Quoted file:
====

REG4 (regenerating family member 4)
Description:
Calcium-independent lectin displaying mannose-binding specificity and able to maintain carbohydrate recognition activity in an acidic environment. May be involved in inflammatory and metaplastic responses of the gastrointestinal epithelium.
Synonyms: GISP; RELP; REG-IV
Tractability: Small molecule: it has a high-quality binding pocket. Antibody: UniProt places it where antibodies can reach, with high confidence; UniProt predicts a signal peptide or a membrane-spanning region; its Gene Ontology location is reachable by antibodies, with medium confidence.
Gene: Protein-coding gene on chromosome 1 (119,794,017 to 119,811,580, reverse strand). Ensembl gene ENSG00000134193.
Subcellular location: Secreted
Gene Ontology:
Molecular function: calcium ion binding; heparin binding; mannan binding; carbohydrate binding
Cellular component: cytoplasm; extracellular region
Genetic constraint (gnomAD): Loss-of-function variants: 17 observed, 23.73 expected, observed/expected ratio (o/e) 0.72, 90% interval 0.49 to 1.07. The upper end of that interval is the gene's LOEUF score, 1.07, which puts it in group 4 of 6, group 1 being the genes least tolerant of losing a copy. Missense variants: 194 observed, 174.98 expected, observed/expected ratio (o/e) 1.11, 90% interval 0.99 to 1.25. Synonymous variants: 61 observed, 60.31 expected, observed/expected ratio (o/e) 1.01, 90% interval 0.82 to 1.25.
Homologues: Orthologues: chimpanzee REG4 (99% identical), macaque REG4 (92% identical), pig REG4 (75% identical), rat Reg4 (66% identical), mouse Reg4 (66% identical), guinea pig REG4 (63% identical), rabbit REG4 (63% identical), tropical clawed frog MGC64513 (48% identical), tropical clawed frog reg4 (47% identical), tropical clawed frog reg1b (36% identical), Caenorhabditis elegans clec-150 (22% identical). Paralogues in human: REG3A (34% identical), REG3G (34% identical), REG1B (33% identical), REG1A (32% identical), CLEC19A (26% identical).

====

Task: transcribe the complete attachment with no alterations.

REG4 (regenerating family member 4)
Description:
Calcium-independent lectin displaying mannose-binding specificity and able to maintain carbohydrate recognition activity in an acidic environment. May be involved in inflammatory and metaplastic responses of the gastrointestinal epithelium.
Synonyms: GISP; RELP; REG-IV
Tractability: Small molecule: it has a high-quality binding pocket. Antibody: UniProt places it where antibodies can reach, with high confidence; UniProt predicts a signal peptide or a membrane-spanning region; its Gene Ontology location is reachable by antibodies, with medium confidence.
Gene: Protein-coding gene on chromosome 1 (119,794,017 to 119,811,580, reverse strand). Ensembl gene ENSG00000134193.
Subcellular location: Secreted
Gene Ontology:
Molecular function: calcium ion binding; heparin binding; mannan binding; carbohydrate binding
Cellular component: cytoplasm; extracellular region
Genetic constraint (gnomAD): Loss-of-function variants: 17 observed, 23.73 expected, observed/expected ratio (o/e) 0.72, 90% interval 0.49 to 1.07. The upper end of that interval is the gene's LOEUF score, 1.07, which puts it in group 4 of 6, group 1 being the genes least tolerant of losing a copy. Missense variants: 194 observed, 174.98 expected, observed/expected ratio (o/e) 1.11, 90% interval 0.99 to 1.25. Synonymous variants: 61 observed, 60.31 expected, observed/expected ratio (o/e) 1.01, 90% interval 0.82 to 1.25.
Homologues: Orthologues: chimpanzee REG4 (99% identical), macaque REG4 (92% identical), pig REG4 (75% identical), rat Reg4 (66% identical), mouse Reg4 (66% identical), guinea pig REG4 (63% identical), rabbit REG4 (63% identical), tropical clawed frog MGC64513 (48% identical), tropical clawed frog reg4 (47% identical), tropical clawed frog reg1b (36% identical), Caenorhabditis elegans clec-150 (22% identical). Paralogues in human: REG3A (34% identical), REG3G (34% identical), REG1B (33% identical), REG1A (32% identical), CLEC19A (26% identical).